Valiant Ambition: George Washington, Benedict Arnold, and the Fate of the American Revolution, by Nathaniel Philbrick, is an intelligent and readable account of Benedict Arnold’s career.
Rather than the Arnold of myth, Philbrick delves into the complicated motivations of the man. Arnold was a bundle of contradictions. He was brave nearly to recklessness, held his personal honor in high esteem, while at the same time suffering a persecution complex (sometimes with just cause) and an overestimation of his talents.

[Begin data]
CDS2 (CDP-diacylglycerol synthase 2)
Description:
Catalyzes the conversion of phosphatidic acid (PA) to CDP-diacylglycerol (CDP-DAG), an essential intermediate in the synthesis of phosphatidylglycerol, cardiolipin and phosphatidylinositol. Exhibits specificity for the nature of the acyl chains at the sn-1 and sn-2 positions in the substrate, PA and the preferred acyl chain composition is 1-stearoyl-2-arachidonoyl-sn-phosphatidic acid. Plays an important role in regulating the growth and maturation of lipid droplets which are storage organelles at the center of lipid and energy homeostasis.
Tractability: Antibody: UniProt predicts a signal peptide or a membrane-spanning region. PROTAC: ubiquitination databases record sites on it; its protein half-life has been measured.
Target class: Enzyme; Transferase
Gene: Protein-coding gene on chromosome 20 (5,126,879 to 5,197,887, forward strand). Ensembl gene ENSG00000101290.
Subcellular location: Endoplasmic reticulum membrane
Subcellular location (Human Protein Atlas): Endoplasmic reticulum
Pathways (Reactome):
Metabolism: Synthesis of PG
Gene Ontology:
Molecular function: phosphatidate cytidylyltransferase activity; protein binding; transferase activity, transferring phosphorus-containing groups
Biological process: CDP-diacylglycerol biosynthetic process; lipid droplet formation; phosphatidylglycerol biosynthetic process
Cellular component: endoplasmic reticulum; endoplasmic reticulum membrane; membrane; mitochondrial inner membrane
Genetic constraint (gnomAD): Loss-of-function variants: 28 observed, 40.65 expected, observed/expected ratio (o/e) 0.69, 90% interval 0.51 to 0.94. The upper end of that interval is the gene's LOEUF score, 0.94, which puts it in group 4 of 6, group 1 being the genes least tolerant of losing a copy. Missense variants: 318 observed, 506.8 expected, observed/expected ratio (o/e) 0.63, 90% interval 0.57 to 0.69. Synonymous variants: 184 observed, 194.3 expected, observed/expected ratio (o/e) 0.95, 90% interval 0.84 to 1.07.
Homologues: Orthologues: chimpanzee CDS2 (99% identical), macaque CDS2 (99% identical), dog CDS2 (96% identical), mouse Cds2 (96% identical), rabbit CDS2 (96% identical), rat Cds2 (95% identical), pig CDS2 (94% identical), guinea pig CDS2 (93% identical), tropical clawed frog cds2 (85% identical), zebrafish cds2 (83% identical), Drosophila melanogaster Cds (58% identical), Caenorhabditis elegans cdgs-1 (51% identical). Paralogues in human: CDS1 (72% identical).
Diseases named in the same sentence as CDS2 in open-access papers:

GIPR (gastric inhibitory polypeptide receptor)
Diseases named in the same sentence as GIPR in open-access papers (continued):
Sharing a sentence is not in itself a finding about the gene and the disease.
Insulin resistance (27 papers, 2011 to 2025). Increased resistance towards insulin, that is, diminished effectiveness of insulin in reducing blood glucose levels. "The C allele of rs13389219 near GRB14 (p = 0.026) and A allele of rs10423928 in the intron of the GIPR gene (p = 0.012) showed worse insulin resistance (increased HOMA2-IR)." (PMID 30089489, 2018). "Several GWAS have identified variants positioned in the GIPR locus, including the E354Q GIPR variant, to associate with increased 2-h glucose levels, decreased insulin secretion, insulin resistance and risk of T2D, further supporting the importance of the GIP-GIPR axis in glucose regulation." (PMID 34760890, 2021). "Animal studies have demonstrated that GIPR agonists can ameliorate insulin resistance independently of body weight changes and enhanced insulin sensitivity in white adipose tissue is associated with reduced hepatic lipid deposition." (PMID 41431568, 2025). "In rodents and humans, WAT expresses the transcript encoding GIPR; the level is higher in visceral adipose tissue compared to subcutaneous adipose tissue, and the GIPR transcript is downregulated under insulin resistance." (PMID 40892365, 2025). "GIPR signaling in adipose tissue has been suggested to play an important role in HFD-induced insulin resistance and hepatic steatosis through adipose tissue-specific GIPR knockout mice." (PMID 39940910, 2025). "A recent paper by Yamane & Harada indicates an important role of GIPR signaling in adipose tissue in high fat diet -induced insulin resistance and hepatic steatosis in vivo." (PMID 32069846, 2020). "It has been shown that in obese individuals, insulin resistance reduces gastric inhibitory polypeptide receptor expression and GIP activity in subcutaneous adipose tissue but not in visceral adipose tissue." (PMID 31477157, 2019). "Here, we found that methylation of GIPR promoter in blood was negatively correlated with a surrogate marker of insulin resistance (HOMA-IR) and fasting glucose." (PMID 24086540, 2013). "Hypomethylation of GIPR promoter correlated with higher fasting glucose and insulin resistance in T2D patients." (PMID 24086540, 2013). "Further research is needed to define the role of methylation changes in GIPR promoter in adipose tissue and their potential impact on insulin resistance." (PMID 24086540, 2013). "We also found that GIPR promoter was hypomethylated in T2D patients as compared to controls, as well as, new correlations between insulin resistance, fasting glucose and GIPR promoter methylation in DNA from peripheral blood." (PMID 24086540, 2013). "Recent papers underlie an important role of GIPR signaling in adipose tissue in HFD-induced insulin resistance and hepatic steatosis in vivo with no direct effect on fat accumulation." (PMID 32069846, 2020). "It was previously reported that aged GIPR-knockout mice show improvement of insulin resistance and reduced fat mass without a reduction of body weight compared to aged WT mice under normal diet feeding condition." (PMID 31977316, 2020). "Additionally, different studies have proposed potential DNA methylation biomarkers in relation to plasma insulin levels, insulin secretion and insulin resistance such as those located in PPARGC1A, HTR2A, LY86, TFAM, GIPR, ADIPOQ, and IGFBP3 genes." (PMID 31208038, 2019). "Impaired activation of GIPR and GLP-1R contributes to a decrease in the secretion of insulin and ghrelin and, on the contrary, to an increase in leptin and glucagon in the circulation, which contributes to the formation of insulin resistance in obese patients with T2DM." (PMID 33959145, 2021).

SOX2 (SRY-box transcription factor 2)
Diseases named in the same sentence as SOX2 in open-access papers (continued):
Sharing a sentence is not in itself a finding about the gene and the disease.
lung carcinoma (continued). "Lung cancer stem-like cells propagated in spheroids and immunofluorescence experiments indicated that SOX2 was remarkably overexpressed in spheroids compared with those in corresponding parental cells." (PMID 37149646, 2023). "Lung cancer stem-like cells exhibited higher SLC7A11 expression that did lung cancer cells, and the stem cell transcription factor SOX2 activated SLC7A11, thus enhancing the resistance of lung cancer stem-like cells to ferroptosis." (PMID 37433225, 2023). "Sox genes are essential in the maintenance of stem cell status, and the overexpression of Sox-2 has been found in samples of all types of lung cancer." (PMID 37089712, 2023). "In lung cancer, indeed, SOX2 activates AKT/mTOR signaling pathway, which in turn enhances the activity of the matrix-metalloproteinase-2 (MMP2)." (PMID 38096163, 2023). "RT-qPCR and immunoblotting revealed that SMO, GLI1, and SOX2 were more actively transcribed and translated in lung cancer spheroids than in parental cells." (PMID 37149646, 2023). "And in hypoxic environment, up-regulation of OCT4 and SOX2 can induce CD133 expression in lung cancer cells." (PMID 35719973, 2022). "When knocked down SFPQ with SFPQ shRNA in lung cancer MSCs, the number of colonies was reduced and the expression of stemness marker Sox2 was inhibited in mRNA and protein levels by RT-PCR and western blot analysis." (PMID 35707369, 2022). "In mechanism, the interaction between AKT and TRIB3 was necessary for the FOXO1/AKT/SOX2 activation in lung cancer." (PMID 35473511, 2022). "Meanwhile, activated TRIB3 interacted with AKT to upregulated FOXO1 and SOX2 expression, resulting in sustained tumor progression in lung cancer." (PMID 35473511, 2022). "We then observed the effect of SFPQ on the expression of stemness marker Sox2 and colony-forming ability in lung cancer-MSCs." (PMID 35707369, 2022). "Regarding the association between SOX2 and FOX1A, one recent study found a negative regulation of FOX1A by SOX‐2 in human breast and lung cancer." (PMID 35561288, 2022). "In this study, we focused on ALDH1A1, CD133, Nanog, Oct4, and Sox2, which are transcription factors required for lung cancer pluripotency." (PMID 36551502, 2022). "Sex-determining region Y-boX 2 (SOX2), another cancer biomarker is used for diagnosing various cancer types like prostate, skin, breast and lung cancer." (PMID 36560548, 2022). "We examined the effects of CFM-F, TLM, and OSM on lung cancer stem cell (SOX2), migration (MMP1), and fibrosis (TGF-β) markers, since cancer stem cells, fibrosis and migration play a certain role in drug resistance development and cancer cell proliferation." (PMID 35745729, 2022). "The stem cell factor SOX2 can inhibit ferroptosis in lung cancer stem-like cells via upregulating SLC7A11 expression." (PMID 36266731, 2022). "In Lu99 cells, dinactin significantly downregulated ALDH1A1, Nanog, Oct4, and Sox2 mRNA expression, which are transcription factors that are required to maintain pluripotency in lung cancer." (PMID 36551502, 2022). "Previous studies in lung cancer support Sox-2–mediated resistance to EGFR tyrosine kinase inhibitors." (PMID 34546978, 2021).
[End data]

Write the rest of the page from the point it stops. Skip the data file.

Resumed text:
Philbrick’s thesis is that Arnold’s treason was the cause that rallied the stalled American Revolution. That is debatable, of course. Washington’s overall goal was to fight the British in a war of attrition; to grind them away in the wild interior of American. I’m not sure if Arnold’s defection helped or hurt that strategy.
Regardless, Philbrick’s book paints the characters of the American Revolution in subtle and detailed shades. We think we know these men and women; Philbrick throws this into doubt.